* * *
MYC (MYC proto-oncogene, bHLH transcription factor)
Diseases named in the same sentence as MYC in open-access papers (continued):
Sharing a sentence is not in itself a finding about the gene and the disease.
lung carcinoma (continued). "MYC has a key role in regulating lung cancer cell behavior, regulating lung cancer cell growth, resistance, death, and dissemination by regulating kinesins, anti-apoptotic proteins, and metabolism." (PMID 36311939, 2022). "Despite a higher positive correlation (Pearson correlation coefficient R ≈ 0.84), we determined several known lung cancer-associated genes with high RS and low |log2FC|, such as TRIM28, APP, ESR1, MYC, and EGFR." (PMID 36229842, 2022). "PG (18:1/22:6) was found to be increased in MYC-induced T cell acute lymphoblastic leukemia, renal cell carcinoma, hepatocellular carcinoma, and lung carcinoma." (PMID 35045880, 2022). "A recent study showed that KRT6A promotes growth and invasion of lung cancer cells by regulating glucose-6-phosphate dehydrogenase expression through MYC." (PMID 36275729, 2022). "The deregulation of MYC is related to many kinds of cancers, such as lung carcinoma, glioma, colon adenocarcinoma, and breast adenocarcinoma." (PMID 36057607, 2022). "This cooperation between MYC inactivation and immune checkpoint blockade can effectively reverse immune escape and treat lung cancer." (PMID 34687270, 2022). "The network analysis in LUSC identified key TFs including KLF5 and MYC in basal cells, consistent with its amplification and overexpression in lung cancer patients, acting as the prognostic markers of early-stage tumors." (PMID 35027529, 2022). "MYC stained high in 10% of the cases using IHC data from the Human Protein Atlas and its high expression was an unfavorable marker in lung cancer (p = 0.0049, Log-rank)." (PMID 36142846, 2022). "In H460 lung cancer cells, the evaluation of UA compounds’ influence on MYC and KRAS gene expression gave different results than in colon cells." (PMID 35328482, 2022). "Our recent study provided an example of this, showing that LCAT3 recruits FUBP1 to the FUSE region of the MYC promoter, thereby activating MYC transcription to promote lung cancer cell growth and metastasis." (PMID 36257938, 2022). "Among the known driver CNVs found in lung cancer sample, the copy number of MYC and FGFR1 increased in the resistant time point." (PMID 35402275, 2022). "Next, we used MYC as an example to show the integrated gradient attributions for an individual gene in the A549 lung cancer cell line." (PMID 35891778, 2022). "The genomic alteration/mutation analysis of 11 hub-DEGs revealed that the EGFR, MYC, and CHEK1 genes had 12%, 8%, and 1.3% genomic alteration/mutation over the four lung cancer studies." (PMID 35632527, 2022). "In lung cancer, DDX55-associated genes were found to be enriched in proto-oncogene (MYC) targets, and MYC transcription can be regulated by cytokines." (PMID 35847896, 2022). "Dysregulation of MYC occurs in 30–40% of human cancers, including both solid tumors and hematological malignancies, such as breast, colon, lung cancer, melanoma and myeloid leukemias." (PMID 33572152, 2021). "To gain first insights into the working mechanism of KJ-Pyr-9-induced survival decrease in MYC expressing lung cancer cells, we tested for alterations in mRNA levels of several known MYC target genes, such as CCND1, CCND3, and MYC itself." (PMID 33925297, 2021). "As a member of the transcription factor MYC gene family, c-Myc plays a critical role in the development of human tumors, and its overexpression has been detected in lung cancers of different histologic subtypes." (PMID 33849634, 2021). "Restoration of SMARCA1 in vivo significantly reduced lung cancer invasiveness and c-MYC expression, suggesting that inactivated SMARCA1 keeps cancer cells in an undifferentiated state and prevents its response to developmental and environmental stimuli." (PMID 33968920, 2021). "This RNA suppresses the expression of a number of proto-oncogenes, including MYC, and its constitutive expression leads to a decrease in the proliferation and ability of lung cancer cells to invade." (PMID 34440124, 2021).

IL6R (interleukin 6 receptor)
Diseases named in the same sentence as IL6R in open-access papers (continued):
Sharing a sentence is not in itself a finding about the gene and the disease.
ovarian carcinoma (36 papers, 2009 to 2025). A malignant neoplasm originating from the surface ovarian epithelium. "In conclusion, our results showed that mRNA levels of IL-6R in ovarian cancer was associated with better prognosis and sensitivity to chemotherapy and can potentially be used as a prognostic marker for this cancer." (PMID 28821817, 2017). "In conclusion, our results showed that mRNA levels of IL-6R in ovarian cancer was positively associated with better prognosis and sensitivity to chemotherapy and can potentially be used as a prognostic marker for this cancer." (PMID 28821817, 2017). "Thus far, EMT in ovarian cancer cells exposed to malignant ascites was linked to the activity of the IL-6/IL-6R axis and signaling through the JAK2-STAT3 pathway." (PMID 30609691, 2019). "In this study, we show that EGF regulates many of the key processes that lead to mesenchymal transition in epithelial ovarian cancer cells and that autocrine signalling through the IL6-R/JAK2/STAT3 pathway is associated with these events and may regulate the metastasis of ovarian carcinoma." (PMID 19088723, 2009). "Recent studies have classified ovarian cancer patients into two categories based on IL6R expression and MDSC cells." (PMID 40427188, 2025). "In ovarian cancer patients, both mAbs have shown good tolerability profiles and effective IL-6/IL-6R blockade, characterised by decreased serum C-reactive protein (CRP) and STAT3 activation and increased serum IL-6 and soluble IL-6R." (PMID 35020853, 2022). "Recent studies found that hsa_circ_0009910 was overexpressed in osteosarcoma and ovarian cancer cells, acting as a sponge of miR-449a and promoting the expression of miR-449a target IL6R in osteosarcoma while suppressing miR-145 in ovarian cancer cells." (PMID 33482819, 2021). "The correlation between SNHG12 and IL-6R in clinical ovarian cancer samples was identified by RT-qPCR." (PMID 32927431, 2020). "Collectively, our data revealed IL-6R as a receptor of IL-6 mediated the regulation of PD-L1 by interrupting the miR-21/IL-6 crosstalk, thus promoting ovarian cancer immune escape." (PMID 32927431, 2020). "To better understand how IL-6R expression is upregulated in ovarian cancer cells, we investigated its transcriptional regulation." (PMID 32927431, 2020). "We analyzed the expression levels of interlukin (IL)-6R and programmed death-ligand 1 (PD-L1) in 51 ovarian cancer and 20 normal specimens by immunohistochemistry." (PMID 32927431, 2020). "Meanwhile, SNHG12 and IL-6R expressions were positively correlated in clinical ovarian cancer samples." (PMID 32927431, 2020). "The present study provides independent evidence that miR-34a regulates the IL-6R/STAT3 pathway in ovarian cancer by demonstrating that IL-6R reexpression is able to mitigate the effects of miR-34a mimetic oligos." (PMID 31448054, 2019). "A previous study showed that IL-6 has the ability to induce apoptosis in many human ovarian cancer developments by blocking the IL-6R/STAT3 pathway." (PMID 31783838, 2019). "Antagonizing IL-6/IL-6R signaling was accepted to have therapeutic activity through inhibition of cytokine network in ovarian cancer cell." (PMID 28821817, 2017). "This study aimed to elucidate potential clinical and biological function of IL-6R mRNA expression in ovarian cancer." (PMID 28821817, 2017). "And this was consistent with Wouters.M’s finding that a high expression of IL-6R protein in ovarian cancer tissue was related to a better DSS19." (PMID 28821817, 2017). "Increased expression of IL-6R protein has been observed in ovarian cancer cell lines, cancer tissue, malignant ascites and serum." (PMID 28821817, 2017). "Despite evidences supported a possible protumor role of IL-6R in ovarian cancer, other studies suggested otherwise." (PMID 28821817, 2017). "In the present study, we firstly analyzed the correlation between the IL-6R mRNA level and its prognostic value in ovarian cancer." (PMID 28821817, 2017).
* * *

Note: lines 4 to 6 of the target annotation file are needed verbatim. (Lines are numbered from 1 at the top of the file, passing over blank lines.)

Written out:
lung carcinoma (continued). "MYC has a key role in regulating lung cancer cell behavior, regulating lung cancer cell growth, resistance, death, and dissemination by regulating kinesins, anti-apoptotic proteins, and metabolism." (PMID 36311939, 2022). "Despite a higher positive correlation (Pearson correlation coefficient R ≈ 0.84), we determined several known lung cancer-associated genes with high RS and low |log2FC|, such as TRIM28, APP, ESR1, MYC, and EGFR." (PMID 36229842, 2022). "PG (18:1/22:6) was found to be increased in MYC-induced T cell acute lymphoblastic leukemia, renal cell carcinoma, hepatocellular carcinoma, and lung carcinoma." (PMID 35045880, 2022). "A recent study showed that KRT6A promotes growth and invasion of lung cancer cells by regulating glucose-6-phosphate dehydrogenase expression through MYC." (PMID 36275729, 2022). "The deregulation of MYC is related to many kinds of cancers, such as lung carcinoma, glioma, colon adenocarcinoma, and breast adenocarcinoma." (PMID 36057607, 2022). "This cooperation between MYC inactivation and immune checkpoint blockade can effectively reverse immune escape and treat lung cancer." (PMID 34687270, 2022). "The network analysis in LUSC identified key TFs including KLF5 and MYC in basal cells, consistent with its amplification and overexpression in lung cancer patients, acting as the prognostic markers of early-stage tumors." (PMID 35027529, 2022). "MYC stained high in 10% of the cases using IHC data from the Human Protein Atlas and its high expression was an unfavorable marker in lung cancer (p = 0.0049, Log-rank)." (PMID 36142846, 2022). "In H460 lung cancer cells, the evaluation of UA compounds’ influence on MYC and KRAS gene expression gave different results than in colon cells." (PMID 35328482, 2022). "Our recent study provided an example of this, showing that LCAT3 recruits FUBP1 to the FUSE region of the MYC promoter, thereby activating MYC transcription to promote lung cancer cell growth and metastasis." (PMID 36257938, 2022). "Among the known driver CNVs found in lung cancer sample, the copy number of MYC and FGFR1 increased in the resistant time point." (PMID 35402275, 2022). "Next, we used MYC as an example to show the integrated gradient attributions for an individual gene in the A549 lung cancer cell line." (PMID 35891778, 2022). "The genomic alteration/mutation analysis of 11 hub-DEGs revealed that the EGFR, MYC, and CHEK1 genes had 12%, 8%, and 1.3% genomic alteration/mutation over the four lung cancer studies." (PMID 35632527, 2022). "In lung cancer, DDX55-associated genes were found to be enriched in proto-oncogene (MYC) targets, and MYC transcription can be regulated by cytokines." (PMID 35847896, 2022). "Dysregulation of MYC occurs in 30–40% of human cancers, including both solid tumors and hematological malignancies, such as breast, colon, lung cancer, melanoma and myeloid leukemias." (PMID 33572152, 2021). "To gain first insights into the working mechanism of KJ-Pyr-9-induced survival decrease in MYC expressing lung cancer cells, we tested for alterations in mRNA levels of several known MYC target genes, such as CCND1, CCND3, and MYC itself." (PMID 33925297, 2021). "As a member of the transcription factor MYC gene family, c-Myc plays a critical role in the development of human tumors, and its overexpression has been detected in lung cancers of different histologic subtypes." (PMID 33849634, 2021). "Restoration of SMARCA1 in vivo significantly reduced lung cancer invasiveness and c-MYC expression, suggesting that inactivated SMARCA1 keeps cancer cells in an undifferentiated state and prevents its response to developmental and environmental stimuli." (PMID 33968920, 2021). "This RNA suppresses the expression of a number of proto-oncogenes, including MYC, and its constitutive expression leads to a decrease in the proliferation and ability of lung cancer cells to invade." (PMID 34440124, 2021).

IL6R (interleukin 6 receptor)
Diseases named in the same sentence as IL6R in open-access papers (continued):